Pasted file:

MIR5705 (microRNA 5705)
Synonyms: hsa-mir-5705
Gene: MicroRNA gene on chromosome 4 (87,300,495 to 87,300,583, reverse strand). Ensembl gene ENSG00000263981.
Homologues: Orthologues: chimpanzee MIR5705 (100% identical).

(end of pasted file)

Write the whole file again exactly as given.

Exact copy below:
MIR5705 (microRNA 5705)
Synonyms: hsa-mir-5705
Gene: MicroRNA gene on chromosome 4 (87,300,495 to 87,300,583, reverse strand). Ensembl gene ENSG00000263981.
Homologues: Orthologues: chimpanzee MIR5705 (100% identical).